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    Former U.S. ambassador Dennis Jett explains where ambassadors come from, what they do, where they go, and why they still matter.

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    Interested in learning more about our nation's diplomatic history? Visit our sister site,!

Tachito Crumbles – The End of Nicaragua’s Somoza Dynasty

sandinistasFrom 1936 to 1979, Nicaragua was under the grip of the Somoza family. Coming to power following the death of his older brother, Anastasio “Tachito” Somoza re-established the fierce reign of violence that had characterized much of his father’s reign. Led by the Sandinista National Liberation Front (FSLN), mass protests and violence plagued the streets of Nicaragua as the country plunged into civil war.

Read more Moments in Diplomatic History.


Celebrate Womens’ History Month — Prudence Bushnell

Prudence BushnellAs a teenage daughter of a Foreign Service Officer who moved his family from country to country, Prudence Bushnell frequently complained that the Foreign Service ruined her life. It is ironic then that Bushnell would later be an FSO for 24 years. She confronted misogyny, an embassy bombing, and warlords in several high-threat posts. But Bushnell also experienced the tenacity of women in West Africa, helped fight corruption in Latin America, and saw the gradual destruction of gender roles in the Foreign Service.

Read about other Fascinating Figures.

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Inside Foggy Bottom

C Street entranceFoggy Bottomusa-consulate-1-200x200 refers not only to that neighborhood of Washington, DC, but also to the State Department itself. In this feature, we will try to dispel that fog and smoke and cast light on some of the lesser known aspects of the State Department and diplomatic history.

A Brief History of the Consular Service 

Throughout its rich history, consular service has attracted such luminaries as writer Brett Harte and future mayor of New York Fiorello LaGuardia as well as its share of the corrupt and power hungry, who liked the money their services brought in and the autonomy that isolation from Washington provided. Herewith a brief history of the consular service from the time of the pharaohs to the courts of France to the growing pains of the American Republic.


The Stump

The StumpBaker, Jamesstump photo is an online forum to encourage discussion on issues regarding the State Department and foreign policy. The views expressed should not be considered official statements of the U.S. government or ADST.

Baker's Half Dozen -- Six Precepts for Foreign Policy

A skilled diplomat and negotiator, James A. Baker III served as the Secretary of State during a period of tumultuous change, including the collapse of the Soviet Union, Operation Desert Storm, and the U.S. invasion of Panama. In these remarks, which lay out specific steps on Ukraine and are at times critical of President Obama, Secretary Baker outlines his “Baker’s Half Dozen,” six pragmatic rules of thumb for foreign policy, including presidential commitment, consistency, and a balancing of values and interests.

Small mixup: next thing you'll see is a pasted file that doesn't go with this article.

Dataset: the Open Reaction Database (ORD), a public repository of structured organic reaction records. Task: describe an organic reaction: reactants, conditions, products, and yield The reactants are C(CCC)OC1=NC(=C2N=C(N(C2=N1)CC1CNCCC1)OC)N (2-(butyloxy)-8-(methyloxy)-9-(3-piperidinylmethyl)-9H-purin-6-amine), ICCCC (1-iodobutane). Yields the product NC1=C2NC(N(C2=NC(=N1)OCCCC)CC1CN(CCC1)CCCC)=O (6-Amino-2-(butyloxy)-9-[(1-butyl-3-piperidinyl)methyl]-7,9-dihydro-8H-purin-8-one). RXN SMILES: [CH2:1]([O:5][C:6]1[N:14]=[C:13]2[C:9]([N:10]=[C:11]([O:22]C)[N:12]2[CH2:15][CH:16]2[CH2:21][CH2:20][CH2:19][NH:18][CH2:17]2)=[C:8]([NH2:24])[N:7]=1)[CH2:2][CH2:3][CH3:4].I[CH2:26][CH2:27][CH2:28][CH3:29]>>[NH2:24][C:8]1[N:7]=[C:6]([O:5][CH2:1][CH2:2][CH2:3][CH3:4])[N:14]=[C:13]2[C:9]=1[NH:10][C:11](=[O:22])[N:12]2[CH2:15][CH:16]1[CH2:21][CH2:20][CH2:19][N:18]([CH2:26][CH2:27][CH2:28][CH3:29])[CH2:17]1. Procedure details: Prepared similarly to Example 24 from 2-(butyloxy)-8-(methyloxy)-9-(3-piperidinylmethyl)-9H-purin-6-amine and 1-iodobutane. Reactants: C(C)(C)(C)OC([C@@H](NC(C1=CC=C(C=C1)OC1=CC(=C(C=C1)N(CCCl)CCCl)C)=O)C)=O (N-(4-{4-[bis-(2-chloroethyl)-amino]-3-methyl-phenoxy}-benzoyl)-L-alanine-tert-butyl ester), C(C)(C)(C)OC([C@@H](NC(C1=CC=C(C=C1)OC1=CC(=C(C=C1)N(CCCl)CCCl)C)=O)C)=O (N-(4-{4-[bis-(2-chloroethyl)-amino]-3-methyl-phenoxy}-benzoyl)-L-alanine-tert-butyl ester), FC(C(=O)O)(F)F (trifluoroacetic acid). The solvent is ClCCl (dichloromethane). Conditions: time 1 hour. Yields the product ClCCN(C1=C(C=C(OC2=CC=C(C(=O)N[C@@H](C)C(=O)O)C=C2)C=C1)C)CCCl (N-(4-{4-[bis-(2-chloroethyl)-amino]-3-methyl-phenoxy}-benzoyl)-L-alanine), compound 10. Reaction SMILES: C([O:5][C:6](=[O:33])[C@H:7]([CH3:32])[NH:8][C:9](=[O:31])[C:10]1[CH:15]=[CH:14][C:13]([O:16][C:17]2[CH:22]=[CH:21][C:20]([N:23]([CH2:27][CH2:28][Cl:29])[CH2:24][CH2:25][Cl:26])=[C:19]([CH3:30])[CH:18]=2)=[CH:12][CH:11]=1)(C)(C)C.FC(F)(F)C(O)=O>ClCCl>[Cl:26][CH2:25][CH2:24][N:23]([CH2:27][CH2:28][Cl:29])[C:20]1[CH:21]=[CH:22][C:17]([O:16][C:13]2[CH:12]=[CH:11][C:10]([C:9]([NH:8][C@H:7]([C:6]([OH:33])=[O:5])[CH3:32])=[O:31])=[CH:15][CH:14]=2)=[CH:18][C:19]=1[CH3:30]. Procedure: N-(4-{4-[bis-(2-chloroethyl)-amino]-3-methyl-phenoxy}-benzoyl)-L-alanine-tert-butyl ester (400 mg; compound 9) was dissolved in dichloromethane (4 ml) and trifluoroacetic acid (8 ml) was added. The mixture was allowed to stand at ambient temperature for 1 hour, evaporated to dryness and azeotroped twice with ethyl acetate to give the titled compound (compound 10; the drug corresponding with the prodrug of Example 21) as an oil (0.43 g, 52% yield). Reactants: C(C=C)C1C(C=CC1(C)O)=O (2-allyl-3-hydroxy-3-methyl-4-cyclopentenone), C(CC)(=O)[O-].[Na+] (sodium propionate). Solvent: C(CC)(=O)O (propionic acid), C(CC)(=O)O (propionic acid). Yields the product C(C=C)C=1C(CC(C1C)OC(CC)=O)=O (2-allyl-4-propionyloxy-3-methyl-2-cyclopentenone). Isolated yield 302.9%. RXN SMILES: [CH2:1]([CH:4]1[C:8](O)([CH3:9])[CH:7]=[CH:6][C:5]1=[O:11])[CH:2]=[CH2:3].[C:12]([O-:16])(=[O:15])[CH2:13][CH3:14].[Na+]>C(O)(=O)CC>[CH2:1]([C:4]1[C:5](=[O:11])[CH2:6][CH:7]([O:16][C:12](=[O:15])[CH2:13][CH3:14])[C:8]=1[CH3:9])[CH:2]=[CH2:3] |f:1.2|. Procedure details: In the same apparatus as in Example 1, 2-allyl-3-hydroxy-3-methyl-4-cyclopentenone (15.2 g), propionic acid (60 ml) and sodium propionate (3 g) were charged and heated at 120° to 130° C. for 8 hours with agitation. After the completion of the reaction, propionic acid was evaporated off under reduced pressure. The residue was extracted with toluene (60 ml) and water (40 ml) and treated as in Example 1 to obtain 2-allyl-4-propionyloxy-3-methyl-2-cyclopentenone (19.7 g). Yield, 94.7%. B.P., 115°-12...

Big Ben’s Top Ten


Powers on trial (AP Credit)Your BF serves them up the way you like them -- great taste and more filling!

Check out Big Ben's Top Ten -- the articles he recommends for their substance and popularity. He's got a wide selection from around the globe.


cuba-us-migration-cropSo share the Moments -- they're good for whatever ales you.




1.  The Assassination of Anwar Sadat              6.  Murder in an Embassy

2.  Trial of U2 Pilot Francis Gary Powers          7.  The Tet Offensive

3.  Terrorist Attack in Khartoum                       8.  Nixon Goes to China

4.  The Jonestown Massacre                              9.  8 Weird Things about Dips

5.  The Peruvian Hostage Rescue                    10.  Re-establishing ties with Cuba, 1977


ben_cool (2)The past is never dead. It’s not even past.”  — William Faulkner

The Association for Diplomatic Studies and Training (ADST) is an independent nonprofit organization founded in 1986. Located at the State Department’s George P. Shultz National Foreign Affairs Training Center in Arlington, Virginia, ADST advances understanding of American diplomacy and supports training of foreign affairs personnel through a variety of programs and activities.

Over the past quarter century ADST has conducted more than 1800 oral histories, which are also posted on the Library of Congress website, with more to come. Interviewees include such fascinating people as Prudence Bushnell, who describes her harrowing experiences during the bombing of U.S. Embassy Nairobi, Julia Child, Philip Habib, Dean Rusk, George Ball, Kathleen Turner, and many others. Excerpts from our oral history collections highlight the horrifying, the thought-provoking, and the absurd. In other words, they reflect the reality of diplomacy, warts and all.

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